Maureen Dowd Resurrects Horse, Beats it to Death

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In a critical, world-shaking opinion piece today, Maureen Dowd explores one of  the most critical bits of news facing the world today: the hairstyling habits of John Edwards. The horse not beaten dead yet, she writes:

John Edwards has reminded us that even — or especially — in the age of appearances, you must not appear to care too much about appearances.

When you spend more on a couple of haircuts than Burundi’s per capita G.D.P. , it looks so vain it makes Paul Wolfowitz’s ablutions spitting on his comb look like rugged individualism.

Following his star turn primping his hair for two minutes on a YouTube video to the tune of “I Feel Pretty,” Mr. Edwards this week had to pay back the $800 charged to his campaign for two shearings at Torrenueva Hair Designs in Beverly Hills. He seems intent on proving that he is a Breck Girl — and a Material Boy.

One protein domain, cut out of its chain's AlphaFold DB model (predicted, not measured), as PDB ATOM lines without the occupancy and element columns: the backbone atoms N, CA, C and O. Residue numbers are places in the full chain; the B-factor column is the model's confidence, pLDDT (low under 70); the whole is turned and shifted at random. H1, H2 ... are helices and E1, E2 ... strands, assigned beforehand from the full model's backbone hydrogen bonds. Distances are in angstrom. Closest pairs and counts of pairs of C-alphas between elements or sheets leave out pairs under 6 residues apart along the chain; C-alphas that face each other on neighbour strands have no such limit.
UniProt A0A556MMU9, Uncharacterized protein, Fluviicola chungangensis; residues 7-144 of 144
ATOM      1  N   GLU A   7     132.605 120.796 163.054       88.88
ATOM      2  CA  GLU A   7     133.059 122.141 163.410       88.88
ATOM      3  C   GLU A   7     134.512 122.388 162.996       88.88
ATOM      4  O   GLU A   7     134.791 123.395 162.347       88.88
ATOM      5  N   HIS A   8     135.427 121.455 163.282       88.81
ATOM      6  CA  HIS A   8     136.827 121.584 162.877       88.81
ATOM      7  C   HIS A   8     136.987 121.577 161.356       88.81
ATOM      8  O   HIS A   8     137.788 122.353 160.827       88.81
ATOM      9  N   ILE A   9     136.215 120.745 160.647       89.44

How droll. Such an ironic wit, to connect Burundi, a nation with a life expectancy of just over 50 years, to the cost of a haircut. We get to laugh at John Edwards, dying children, and Maureen’s wit, all at once. Hooray for "satire."

I understand that there are times when it’s hard to come up with something to write about, but I suspect there’s never been a day when haircuts deserve the attention of one of America’s leading columnists, especially not days after the issue lost what tiny relevance it had.

I look forward to an equally droll column from Ms. Dowd, sometime in the next two years, wherein she condemns the superficiality of the American voter and his/her limited knowledge of the candidates.

About the author

Don Pogreba

Don Pogreba is a seventeen-year teacher of English, former debate coach, and loyal, if often sad, fan of the San Diego Padres and Portland Timbers. He spends far too many hours of his life working at school and on his small business, Big Sky Debate.

His work has appeared in Politico and Rewire.

In the past few years, travel has become a priority, whether it's a road trip to some little town in Montana or a museum of culture in Ísafjörður, Iceland.

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